(Images: Urban Ghosts. West Port Garden, inspired by Sir Patrick Geddes)
Venture along West Port toward Edinburgh‘s historic Grassmarket, and you’ll pass a small community garden on a steeply terraced site. At first glance, the pleasant green space appears little more than a curiosity amid the capital’s bustling Old Town, a welcome break from noisy pubs and densely packed tenements. But dig a little deeper and you’ll find that the West Port Garden has an important place at the heart of Edinburgh’s social history. West Port Garden Edinburgh
The West Port Garden was established in 1910 to provide a much-needed green space for residents, particularly children, living amid the crowded slums. Inspired by town planner Sir Patrick Geddes, and designed by his daughter Norah Mears, the garden was one of several to be found within the city’s Old Town during the Edwardian era, but more than 100 years later only a handful survive.
The Geddes’ recognised the importance of children playing outdoors and interacting with nature. Their garden, which incorporated a sandpit, swings and plants donated by local people, was maintained by a group of female volunteers, supervised by Norah until her death in 1967.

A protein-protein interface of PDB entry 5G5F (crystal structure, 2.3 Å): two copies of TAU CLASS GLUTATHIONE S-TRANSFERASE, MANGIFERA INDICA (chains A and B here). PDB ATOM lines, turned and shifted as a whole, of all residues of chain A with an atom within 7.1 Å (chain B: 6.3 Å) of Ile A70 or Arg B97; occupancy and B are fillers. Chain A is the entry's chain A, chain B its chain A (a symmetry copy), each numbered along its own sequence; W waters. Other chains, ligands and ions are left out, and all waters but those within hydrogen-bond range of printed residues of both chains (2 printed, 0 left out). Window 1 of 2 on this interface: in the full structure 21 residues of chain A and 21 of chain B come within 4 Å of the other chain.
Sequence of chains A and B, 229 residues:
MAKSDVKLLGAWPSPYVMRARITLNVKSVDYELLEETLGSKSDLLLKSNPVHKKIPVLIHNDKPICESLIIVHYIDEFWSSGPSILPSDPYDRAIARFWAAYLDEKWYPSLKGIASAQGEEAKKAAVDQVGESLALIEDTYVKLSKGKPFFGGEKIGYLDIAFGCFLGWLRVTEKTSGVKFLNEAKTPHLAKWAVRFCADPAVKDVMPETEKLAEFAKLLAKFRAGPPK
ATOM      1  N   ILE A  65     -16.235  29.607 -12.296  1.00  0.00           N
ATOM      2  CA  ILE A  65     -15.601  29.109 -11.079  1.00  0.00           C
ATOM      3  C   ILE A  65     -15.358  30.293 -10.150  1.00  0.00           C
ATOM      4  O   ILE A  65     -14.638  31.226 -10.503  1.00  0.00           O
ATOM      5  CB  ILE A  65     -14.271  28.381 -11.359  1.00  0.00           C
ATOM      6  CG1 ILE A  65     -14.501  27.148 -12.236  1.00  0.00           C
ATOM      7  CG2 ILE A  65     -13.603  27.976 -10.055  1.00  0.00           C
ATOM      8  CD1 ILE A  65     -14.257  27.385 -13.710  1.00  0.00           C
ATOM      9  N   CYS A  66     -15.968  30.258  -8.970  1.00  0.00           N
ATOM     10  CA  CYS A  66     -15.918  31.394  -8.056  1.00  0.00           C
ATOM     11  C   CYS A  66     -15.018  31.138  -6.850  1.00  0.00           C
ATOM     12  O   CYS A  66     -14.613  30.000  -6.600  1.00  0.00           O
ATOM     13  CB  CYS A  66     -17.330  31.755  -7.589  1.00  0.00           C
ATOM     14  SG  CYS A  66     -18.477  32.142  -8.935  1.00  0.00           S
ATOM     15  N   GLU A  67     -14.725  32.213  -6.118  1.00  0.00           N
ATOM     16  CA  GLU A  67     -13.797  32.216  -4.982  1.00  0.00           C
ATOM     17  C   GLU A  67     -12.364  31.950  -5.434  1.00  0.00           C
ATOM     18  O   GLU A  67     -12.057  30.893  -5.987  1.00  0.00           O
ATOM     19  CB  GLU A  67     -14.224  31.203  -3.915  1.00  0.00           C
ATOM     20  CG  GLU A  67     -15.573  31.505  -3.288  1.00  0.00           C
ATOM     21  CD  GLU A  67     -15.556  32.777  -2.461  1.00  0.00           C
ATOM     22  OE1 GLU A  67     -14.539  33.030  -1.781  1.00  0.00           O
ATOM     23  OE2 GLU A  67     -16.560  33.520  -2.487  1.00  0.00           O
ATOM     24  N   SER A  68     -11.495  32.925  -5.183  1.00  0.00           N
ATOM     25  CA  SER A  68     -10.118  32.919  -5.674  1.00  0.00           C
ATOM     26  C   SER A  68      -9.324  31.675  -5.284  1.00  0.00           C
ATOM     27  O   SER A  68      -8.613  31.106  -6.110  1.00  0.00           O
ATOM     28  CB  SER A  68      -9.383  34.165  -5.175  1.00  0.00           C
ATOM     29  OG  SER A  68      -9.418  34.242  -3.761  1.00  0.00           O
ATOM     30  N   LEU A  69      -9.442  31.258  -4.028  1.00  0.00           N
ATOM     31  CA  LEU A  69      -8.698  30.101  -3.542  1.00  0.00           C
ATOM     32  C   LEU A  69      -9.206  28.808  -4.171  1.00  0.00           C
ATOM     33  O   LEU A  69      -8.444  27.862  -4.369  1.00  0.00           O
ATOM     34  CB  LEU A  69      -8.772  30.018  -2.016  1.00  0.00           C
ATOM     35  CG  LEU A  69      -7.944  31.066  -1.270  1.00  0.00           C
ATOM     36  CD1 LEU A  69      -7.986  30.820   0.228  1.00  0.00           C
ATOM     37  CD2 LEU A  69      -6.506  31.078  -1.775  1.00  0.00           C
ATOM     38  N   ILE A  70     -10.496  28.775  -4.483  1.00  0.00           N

The West Port Garden became increasingly neglected over the years. Then in 2013 the Grassmarket Residents’ Association embarked on a project, funded by Edinburgh World Heritage, to restore Geddes’ vision to its former glory. Gazetteer for Scotland writes that the small garden now “provides a haven for nature” in one of the busiest corners of the city.
In an age when open green spaces are increasingly important within urban redevelopment, one can look to the tiny West Port Garden as being rather ahead of its time. But it’s also an intriguing glimpse into an older Edinburgh, where access to nature was scarce, and a key part of the Scottish capital’s hidden history.
Elspeth Wills of the West Port Gardening Group told the EWH website that visitors often stopped to chat when she was working in the garden. “They are fascinated by its history and how it started as an initiative of Patrick Geddes’ Open Spaces Committee”, she said. “The team of dedicated women volunteers maintained the garden as the equivalent of a play group for children living in the overcrowded slums. Thanks to support from Edinburgh World Heritage and Edinburgh Council we can now share that story with everyone who passes the entrance to the garden.”
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